There are mistakes that drive you crazy when you try to understand what went wrong.
One of the most annoying and hard to catch was this, apparently harmless line:
tungsten-sandbox -m 5.5.24 --topology all-masters -n 2 -p 7300 -l 12300 -r 10300 –t $HOME/mm -d tsb-mm
The person reporting the error told me that the installation directory (indicated by "-t") was not taken into account.
Suppose you have turned on innodb_file_per_table (which means that each table has its own tablespace), and you have to drop tables in a background every hour or every day. If its once every day then you can probably schedule the table dropping process to run during off-peak hours. But I have seen cases where the tables had to be dropped more frequently (like every other hour), or when there was no such thing as off-peak hours, in such cases you need consistent performance.
The MySQL manual tells us that regardless of whether or not we use “SET FOREIGN_KEY_CHECKS=0″ before making schema changes, InnoDB will not allow a column referenced by a foreign key constraint to be modified in such a way that the foreign key will reference a column with a mismatched data type. For instance, if we have these two tables:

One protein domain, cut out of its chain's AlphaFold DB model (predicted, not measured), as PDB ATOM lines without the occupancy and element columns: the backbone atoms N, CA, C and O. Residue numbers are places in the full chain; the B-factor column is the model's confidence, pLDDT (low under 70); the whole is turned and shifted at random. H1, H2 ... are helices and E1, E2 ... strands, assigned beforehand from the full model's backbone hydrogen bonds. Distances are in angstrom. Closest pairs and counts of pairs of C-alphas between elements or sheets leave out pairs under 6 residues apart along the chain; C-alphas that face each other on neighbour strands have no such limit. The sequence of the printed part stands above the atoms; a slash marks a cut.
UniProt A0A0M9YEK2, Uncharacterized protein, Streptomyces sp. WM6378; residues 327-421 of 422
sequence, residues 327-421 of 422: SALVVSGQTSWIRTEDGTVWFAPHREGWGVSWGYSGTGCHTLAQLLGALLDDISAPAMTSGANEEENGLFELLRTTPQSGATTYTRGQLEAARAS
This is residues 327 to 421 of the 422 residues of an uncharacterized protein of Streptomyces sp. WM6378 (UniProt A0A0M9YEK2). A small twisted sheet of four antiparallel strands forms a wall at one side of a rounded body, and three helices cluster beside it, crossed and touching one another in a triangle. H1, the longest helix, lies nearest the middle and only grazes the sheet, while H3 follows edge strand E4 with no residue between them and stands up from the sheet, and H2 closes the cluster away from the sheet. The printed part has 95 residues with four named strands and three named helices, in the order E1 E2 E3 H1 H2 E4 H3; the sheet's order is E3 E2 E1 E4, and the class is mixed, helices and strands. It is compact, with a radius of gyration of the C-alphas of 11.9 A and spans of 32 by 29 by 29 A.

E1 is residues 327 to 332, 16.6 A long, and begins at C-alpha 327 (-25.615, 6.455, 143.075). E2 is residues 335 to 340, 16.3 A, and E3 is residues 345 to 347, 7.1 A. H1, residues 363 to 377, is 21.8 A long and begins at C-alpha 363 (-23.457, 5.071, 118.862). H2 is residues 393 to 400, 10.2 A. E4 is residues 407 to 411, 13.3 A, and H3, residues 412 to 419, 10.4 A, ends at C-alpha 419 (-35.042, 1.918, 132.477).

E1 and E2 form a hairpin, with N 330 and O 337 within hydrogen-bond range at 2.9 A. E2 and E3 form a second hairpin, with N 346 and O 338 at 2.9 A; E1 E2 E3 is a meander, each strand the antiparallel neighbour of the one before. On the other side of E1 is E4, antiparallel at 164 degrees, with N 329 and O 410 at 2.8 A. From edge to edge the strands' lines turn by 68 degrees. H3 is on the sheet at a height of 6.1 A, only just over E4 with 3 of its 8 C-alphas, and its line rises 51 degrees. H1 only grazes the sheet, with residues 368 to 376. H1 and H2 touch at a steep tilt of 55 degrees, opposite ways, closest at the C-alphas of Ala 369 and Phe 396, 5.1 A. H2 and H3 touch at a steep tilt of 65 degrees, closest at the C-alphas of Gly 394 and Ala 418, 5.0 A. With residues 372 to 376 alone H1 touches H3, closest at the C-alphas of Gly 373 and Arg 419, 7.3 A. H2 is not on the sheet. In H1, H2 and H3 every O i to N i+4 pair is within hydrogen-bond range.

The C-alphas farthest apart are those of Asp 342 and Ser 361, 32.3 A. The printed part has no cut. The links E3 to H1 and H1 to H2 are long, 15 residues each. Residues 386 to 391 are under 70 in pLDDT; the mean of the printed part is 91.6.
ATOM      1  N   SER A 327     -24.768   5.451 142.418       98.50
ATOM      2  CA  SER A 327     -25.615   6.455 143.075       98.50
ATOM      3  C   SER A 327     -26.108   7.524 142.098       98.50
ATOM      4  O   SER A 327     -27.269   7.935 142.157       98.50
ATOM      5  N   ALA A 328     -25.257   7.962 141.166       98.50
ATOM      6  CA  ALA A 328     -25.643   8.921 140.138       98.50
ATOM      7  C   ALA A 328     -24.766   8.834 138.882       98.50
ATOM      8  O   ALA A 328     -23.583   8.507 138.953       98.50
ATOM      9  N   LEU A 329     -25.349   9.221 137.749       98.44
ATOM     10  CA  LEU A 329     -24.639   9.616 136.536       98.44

When I’m doing conventional ALTER TABLE in MySQL I can ignore default value and it will be assigned based on the column type. For example this alter table sbtest add column v varchar(100) not null would work even though we do not specify default value. MySQL will assign empty string as default default value for varchar column. This however does not work for pt-online-schema-change:
Got "too many connections" this morning. New attempts continuously abort. Every once in a while some slipped through, but overall behavior was unacceptable.
max_connections is set to 500, well above normal requirements.
Immediate move: raise max_connections to 600, some urgent connections must take place. But, this is no solution: if 500 got hogged, so will the extra 100 I've just made available.
Having duplicate keys in our schemas can hurt the performance of our database:
In this post I’m going to explain the different types of duplicate indexes and how to find and remove them.
This post is a step-by-step guide to set up Percona XtraDB Cluster (PXC) in a virtualized test sandbox. I used Amazon EC2 micro instances, but the content here is applicable for any kind of virtualization technology (for example VirtualBox). The goal is to give step by step instructions, so the setup process is understandable and it could serve as a reference architecture.
You will need 4 virtual machines. 3 for PXC and 1 for the client, which will have HaProxy. I used CentOS 6 as the operating system, the instructions are similar for any Linux distribution.